(ORDO NEWS) — An international team of astronomers has found that Jupiter’s gaseous shell does not have a uniform distribution.
The inner part contains more metals than the outer, with a total of 11 to 30 Earth masses, which is 3-9% of the total mass of Jupiter.
This is high enough metallicity to conclude that kilometer-sized bodies – planetesimals – must have played a role in Jupiter’s formation.
When NASA’s Juno spacecraft arrived at Jupiter in 2016, we saw the amazing beauty of our solar system’s largest planet.
In addition to the famous Great Red Spot, Jupiter was dotted with hurricanes, which gave it the look and mystery of Van Gogh paintings.
However, the shell of the planet, located under a thin visible layer, is not immediately evident. However, Juno is able to paint a picture for us by feeling the gravitational pull over various points on Jupiter.
This gives astronomers information about the composition of the interior, which is different from the surface.
An international team of astronomers led by Yamila Miguel (SRON/Leiden Observatory) found that the gaseous envelope is not as homogeneous and well mixed as previously thought.
On the contrary, there is a greater reduction in metals – elements heavier than hydrogen and helium – towards the center of the planet. To come to their conclusions, the team built a series of theoretical models.
The distribution of metals has been studied as it provides information on how Jupiter was formed. It turned out that there are more metals in the inner part than in the outer.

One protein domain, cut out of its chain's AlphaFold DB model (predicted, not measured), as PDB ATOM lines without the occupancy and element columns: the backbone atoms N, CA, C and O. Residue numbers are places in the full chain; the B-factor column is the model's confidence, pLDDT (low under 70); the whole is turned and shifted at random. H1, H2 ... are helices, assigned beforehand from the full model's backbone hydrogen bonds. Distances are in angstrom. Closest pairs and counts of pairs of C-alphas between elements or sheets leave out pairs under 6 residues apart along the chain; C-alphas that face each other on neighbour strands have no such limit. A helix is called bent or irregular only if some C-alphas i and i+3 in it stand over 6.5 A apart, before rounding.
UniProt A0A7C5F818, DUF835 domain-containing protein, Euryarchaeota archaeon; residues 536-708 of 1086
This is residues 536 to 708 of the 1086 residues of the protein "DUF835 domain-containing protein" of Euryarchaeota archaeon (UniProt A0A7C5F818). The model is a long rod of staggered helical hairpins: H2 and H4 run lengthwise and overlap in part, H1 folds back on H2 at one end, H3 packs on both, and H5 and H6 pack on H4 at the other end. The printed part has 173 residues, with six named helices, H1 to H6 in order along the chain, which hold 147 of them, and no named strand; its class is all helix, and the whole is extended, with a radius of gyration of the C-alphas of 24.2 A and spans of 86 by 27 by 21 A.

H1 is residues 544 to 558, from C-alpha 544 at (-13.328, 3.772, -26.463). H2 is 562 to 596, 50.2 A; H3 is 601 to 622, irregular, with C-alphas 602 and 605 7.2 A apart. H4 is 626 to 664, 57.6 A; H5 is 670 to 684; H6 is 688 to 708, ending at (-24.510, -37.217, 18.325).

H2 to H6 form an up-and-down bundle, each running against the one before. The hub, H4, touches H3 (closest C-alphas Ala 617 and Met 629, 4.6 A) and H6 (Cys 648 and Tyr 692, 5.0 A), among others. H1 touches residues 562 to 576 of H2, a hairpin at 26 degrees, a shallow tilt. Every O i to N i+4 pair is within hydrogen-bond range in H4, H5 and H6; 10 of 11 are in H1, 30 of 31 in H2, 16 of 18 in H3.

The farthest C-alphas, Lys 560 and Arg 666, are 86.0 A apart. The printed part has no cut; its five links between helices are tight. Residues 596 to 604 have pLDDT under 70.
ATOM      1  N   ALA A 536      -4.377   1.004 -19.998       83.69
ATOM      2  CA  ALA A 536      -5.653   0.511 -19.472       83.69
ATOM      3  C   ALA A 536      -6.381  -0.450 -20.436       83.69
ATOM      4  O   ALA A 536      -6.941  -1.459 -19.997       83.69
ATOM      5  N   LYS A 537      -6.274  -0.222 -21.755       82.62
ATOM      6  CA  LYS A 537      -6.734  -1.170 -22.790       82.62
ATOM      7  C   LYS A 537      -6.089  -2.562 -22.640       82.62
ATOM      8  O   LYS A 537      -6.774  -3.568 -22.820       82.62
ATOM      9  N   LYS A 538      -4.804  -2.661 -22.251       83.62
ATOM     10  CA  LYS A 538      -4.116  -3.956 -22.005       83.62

Miguel: “There are two mechanisms by which a gas giant like Jupiter acquires metals during its formation: by the accretion of small pebbles or by larger planetesimals.
We know that once a baby planet gets big enough, it starts pushing rocks out. The wealth of metals inside Jupiter that we see now is unattainable.
Thus, we can rule out a scenario in which only pebbles were solid during Jupiter’s formation. The planetesimals are too big to block, so they must have played their part.”
The fact that there are more heavy elements in the inner part of the shell than in the outer one means that the abundance decreases outward with a gradient, rather than uniform mixing occurs throughout the shell.
“We previously thought that there was convection on Jupiter, like in boiling water, making it completely mixed,” says Miguel. “But our results suggest otherwise.”
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